Don’t beat yourself up, but be kind to yourself. Process your emotions rather than denying them. It’s natural to feel sad, fearful, or exhausted when the unexpected happens. Reaching out to others and seeking support is crucial to your well-being when you are experiencing a difficult event.
For more on losing a job, read "What Are the Implications of Being Fired Vs. Laid Off?"
Coping with a career or personal shock can be even harder if you feel alone, so a strong support network can provide valuable sustenance while you build resilience.
Family and friends can help you to see things from a new perspective. They can also distract you from ruminating on setbacks. If you have a professional network, you can reach out to your contacts and ask their advice, or ask them to refer you for other jobs. You will not be the only one to experience a career setback, and it can be reassuring to hear how other people coped in a similar situation.
How do you build a network? Invest in others by giving your time and helping them. Maintain connections with past colleagues and supervisors.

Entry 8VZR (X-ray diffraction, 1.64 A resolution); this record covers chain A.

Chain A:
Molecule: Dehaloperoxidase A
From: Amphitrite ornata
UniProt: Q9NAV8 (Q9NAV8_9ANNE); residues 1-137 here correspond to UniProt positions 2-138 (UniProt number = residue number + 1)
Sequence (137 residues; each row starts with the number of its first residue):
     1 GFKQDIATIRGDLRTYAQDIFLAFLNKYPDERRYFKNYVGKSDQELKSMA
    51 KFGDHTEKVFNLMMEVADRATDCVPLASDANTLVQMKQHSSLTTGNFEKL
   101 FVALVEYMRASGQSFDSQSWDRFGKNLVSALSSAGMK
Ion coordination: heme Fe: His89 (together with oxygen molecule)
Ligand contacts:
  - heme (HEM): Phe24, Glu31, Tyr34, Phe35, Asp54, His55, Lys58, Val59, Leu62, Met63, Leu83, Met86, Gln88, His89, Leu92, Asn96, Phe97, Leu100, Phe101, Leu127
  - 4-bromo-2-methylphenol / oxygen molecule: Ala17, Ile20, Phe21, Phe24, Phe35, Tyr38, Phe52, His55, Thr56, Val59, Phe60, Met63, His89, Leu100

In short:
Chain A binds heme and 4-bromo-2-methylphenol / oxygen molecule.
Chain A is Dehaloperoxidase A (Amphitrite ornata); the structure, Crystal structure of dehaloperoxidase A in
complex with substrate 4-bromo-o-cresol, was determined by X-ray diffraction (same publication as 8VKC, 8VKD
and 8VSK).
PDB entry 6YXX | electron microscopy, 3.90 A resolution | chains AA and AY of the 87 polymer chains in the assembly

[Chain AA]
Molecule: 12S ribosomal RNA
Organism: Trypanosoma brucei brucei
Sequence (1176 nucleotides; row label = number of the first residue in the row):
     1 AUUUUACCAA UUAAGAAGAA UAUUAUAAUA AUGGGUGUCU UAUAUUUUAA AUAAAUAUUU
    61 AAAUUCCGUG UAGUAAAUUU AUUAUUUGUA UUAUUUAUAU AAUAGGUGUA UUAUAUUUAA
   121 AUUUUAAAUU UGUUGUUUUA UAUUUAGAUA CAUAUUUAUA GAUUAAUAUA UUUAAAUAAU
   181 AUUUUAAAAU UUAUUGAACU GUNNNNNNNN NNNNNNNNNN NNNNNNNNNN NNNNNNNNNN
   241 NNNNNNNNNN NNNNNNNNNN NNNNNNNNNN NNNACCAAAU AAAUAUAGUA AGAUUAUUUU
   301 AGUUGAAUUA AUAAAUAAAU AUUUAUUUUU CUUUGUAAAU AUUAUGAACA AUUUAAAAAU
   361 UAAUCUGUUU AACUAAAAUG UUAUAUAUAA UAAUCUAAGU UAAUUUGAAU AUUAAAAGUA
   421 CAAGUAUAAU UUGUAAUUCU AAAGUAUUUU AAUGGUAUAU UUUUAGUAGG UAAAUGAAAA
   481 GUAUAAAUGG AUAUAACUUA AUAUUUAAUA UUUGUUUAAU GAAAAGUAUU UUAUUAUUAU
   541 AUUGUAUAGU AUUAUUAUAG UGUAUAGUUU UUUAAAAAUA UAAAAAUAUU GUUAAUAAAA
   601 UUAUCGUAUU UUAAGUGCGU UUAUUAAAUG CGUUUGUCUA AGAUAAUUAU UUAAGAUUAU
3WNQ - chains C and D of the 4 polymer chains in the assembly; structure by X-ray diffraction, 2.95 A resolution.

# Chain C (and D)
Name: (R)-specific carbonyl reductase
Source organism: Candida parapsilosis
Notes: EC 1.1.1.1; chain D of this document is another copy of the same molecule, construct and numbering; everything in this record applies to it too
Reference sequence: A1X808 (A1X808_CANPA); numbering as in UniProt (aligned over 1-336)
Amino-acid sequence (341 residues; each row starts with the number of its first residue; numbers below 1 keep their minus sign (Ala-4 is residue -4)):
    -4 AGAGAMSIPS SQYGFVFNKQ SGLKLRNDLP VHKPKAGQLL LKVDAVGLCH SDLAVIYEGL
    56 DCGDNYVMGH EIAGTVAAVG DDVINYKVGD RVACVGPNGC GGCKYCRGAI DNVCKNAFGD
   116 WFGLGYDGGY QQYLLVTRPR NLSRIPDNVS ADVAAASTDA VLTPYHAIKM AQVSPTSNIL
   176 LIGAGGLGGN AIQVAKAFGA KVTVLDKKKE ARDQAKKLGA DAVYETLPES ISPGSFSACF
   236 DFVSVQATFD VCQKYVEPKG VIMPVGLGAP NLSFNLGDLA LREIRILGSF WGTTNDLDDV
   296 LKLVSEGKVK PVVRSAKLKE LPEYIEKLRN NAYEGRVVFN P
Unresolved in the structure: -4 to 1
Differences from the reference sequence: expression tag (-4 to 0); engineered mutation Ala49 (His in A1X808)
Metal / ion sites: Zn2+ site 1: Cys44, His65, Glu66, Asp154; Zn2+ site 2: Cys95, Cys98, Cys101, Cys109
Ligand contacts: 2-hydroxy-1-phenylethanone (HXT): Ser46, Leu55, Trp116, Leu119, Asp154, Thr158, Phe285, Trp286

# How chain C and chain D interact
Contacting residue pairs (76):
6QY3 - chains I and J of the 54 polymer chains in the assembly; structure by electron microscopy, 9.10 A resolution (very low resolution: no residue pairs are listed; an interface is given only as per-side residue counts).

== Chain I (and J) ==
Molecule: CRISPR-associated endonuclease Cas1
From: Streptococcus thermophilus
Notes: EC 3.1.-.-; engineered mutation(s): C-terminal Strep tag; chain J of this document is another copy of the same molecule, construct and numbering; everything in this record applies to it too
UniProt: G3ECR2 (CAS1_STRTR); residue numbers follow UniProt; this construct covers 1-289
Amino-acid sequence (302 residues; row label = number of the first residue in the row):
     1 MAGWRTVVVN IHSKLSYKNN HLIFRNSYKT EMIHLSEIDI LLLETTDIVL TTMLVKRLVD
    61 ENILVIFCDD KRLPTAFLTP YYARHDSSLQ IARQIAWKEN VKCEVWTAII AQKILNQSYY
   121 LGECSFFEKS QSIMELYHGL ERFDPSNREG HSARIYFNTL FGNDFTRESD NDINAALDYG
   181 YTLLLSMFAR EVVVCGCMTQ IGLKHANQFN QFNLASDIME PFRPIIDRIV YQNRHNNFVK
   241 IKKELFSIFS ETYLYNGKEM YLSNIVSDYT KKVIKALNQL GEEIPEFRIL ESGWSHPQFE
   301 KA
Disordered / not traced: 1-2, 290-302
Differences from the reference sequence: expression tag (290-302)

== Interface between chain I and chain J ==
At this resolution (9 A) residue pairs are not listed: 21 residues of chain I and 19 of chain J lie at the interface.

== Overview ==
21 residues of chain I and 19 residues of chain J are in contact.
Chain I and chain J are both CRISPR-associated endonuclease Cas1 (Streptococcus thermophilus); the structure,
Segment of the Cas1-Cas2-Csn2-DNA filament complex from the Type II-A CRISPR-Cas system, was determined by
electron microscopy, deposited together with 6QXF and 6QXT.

Consulting a career professional, mentor, or mental health professional can also help you with problem-solving. A different perspective can reframe your thoughts so that you can move forward with your life and career after a setback.
Career professionals are experts on advising individuals on how to reach their career goals. They may have ideas and suggestions that would not occur to you. The wider your network, the more people you can tap for advice, guidance, and support.
For tips on building a network, read "Building Your Professional Network to Land a Job"
Ok. So, you can’t plan for the unexpected, but you can take steps to strengthen your situation so that if the unexpected happens, you are in a better position to have a successful career. For example, build a strong personal brand and learn new skills.